MSF to pull out of World Humanitarian Summit
Orient Net - Agencies | 2016-05-05 16:21 Damascuss
President of Doctors Without Borders (MSF), Joanne Liu, addressing the UN Security Council.
One of the world’s most prominent and outspoken charities, Doctors Without Borders (MSF), has pulled out of this month’s landmark world humanitarian summit, describing it as a “fig-leaf of good intentions” that will do little to protect the planet’s most vulnerable people or those trying to help them, The Guardian reported.
The summit, which will be held in Istanbul, has been billed as an opportunity for the international community to end “the greatest humanitarian crisis of our lifetime.”
About 5,000 people, including political and business leaders, aid organizations and civil society groups, are expected to attend the UN-backed event in a bid to “reinspire and reinvigorate a commitment to humanity and to the universality of humanitarian principles.”
But, in a damning assessment of the summit’s validity and effectiveness, MSF has announced its intention to withdraw because it does not believe the conference has any chance of achieving its lofty aims.
"We can no longer see how the (World Humanitarian Summit) will help the humanitarian sector to address the massive needs caused by continuing violence against patients and medical staff in Syria, Yemen and South Sudan; by civilians intent on fleeing being blocked at borders in Jordan, Turkey and Macedonia; by the inhumane treatment of refugees and migrants desperately trying to find safe haven in Greece and Australia," MSF said in a statement.
“In all of these situations, the responsibilities of states in their making, and the diminished capacity of the humanitarian system to respond, causing yet more suffering and death, will go unaddressed,” the organisation added.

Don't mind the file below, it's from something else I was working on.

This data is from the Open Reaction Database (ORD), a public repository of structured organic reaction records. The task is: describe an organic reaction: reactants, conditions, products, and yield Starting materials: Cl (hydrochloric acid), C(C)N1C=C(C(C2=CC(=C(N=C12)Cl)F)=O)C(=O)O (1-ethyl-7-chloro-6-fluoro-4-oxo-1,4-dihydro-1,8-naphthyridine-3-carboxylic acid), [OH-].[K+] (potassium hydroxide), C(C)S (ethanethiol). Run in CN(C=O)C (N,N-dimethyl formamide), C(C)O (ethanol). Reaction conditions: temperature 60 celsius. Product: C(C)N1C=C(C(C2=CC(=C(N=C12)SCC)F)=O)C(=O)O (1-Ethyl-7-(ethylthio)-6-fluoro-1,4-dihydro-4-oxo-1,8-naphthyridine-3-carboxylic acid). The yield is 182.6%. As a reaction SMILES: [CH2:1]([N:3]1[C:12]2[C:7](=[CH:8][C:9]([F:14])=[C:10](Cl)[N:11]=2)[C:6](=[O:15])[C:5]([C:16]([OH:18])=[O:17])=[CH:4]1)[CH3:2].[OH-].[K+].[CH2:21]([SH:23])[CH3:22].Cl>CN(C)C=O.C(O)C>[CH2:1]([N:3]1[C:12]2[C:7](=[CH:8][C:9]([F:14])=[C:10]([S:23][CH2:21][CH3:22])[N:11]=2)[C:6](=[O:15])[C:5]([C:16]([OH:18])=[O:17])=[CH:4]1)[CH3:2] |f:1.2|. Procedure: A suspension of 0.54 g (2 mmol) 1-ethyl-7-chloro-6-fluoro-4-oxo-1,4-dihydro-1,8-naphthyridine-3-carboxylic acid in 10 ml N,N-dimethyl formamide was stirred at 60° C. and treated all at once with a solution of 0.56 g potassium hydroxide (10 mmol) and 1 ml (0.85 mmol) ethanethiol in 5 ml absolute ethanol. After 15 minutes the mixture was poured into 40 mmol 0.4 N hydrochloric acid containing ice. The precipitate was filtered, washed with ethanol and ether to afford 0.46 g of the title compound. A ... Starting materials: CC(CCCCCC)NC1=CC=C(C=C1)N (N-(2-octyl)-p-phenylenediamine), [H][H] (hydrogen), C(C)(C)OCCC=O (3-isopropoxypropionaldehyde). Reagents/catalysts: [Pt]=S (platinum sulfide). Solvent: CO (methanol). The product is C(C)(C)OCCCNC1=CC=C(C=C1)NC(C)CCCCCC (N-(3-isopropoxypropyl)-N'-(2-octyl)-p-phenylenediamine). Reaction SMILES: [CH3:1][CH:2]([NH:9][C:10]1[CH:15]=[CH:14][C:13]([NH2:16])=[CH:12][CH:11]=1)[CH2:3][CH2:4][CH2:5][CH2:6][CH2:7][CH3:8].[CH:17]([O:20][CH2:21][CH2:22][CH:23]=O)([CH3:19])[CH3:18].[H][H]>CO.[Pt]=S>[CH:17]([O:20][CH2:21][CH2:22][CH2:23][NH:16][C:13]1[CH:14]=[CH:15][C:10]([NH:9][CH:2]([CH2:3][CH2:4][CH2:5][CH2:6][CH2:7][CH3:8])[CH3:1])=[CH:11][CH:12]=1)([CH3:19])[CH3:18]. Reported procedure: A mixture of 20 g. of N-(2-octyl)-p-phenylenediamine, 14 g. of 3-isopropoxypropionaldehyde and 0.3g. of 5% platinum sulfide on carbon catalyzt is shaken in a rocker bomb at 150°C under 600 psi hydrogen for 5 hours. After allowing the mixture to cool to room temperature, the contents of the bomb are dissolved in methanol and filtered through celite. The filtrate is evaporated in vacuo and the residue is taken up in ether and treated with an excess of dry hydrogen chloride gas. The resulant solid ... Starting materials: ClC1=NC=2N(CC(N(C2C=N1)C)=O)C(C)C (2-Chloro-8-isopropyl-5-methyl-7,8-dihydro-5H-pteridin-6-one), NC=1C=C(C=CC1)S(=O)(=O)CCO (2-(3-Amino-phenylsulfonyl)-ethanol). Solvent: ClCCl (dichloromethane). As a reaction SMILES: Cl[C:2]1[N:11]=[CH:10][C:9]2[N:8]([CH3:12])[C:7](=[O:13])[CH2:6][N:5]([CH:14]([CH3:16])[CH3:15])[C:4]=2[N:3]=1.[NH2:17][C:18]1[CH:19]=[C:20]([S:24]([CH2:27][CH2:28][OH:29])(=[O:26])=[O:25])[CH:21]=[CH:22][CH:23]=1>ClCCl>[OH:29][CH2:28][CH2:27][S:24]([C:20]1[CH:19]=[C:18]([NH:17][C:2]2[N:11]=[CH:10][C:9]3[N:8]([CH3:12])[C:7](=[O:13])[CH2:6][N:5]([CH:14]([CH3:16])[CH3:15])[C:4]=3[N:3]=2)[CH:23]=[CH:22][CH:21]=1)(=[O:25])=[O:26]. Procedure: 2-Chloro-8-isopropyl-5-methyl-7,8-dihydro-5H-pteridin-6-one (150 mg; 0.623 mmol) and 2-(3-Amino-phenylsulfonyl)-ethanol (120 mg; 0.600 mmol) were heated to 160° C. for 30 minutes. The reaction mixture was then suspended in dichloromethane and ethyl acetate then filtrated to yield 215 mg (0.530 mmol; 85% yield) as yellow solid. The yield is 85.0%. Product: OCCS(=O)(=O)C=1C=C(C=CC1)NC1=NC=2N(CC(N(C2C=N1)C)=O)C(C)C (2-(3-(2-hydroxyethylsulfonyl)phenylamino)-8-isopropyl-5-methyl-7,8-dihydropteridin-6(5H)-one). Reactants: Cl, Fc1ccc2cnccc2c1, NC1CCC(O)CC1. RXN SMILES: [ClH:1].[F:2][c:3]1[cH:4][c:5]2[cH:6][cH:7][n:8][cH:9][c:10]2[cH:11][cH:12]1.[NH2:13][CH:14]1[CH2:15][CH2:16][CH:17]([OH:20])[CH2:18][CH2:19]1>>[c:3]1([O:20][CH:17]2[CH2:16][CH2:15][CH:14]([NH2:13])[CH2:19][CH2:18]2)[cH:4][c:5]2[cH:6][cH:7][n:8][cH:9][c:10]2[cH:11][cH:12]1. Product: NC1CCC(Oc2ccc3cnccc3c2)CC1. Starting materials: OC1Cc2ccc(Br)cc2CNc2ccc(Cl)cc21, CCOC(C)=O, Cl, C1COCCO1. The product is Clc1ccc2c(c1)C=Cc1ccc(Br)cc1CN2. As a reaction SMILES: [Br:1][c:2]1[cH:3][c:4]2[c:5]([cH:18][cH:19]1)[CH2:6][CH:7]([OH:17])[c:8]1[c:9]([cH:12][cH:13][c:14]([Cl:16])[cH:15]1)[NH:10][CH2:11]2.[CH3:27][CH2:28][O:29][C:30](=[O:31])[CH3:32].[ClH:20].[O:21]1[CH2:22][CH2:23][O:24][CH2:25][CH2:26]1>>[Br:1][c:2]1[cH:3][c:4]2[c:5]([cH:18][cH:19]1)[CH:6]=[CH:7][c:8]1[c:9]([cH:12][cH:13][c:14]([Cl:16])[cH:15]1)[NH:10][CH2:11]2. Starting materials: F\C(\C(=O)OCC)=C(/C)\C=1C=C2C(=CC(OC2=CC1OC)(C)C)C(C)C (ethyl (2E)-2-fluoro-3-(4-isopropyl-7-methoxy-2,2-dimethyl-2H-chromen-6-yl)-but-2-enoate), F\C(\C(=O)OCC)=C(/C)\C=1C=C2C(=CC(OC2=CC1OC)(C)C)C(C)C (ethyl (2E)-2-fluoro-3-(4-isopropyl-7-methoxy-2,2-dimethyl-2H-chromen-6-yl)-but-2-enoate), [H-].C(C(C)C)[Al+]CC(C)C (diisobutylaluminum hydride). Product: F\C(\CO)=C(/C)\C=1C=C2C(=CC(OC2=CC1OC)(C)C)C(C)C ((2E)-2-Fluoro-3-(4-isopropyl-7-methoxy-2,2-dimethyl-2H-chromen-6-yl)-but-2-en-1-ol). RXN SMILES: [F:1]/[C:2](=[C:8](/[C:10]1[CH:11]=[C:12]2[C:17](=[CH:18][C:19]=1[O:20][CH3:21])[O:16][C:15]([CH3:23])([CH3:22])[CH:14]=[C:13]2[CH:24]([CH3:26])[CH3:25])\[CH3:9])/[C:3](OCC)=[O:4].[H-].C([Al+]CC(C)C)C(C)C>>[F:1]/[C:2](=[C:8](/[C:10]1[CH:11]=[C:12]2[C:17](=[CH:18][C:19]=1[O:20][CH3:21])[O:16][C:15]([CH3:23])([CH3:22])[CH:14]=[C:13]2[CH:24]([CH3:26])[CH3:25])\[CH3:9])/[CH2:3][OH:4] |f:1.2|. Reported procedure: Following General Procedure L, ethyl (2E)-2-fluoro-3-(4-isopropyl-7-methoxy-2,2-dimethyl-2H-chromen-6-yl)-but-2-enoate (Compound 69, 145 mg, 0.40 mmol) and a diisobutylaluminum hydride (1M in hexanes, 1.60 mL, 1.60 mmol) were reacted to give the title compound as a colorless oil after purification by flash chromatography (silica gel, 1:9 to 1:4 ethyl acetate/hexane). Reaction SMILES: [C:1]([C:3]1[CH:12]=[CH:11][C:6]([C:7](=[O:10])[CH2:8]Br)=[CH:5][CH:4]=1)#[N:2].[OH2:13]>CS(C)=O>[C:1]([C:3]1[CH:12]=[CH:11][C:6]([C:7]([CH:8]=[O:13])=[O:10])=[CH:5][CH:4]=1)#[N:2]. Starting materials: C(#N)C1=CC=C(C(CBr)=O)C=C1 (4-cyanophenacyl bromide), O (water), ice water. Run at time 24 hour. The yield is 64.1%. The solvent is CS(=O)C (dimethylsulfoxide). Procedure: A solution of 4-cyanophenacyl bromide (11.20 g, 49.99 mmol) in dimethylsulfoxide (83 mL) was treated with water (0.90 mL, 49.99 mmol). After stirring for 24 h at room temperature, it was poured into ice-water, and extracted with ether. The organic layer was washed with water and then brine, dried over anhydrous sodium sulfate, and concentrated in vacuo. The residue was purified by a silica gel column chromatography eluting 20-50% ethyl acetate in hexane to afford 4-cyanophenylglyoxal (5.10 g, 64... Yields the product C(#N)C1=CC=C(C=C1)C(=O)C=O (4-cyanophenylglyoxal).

“Further, the summit neglects to reinforce the obligations of states to uphold and implement the humanitarian and refugee laws which they have signed up to.”
The UN “has failed to put adequate pressure on governments impeding basic access to aid for victims of war and disease, AFP reported.
MSF said it could not see how talk of “doing aid differently” and “ending need” would do anything to address the dangers its staff and patients have faced in Syria, Afghanistan, Yemen and South Sudan. Nor did it understand what the summit would do to help refugees in Jordan, Turkey, Macedonia, Greece and Australia.
MSF – one of the world’s leading emergency medical providers – has been bitterly critical of the international community’s failure to respect humanitarian law as it has increasingly become a target itself in conflicts around the world. Last year 75 hospitals managed or supported by the charity were bombed last year, including in Afghanistan, Syria, and Yemen.
Just last week the MSF-supported al-Quds hospital in Aleppo was bombed, leaving at least 55 people dead.
"Al-Quds is the main pediatric referral hospital in Aleppo, and those killed include six staff members, including one of the last pediatricians in the city," MSF said in a separate statement last week.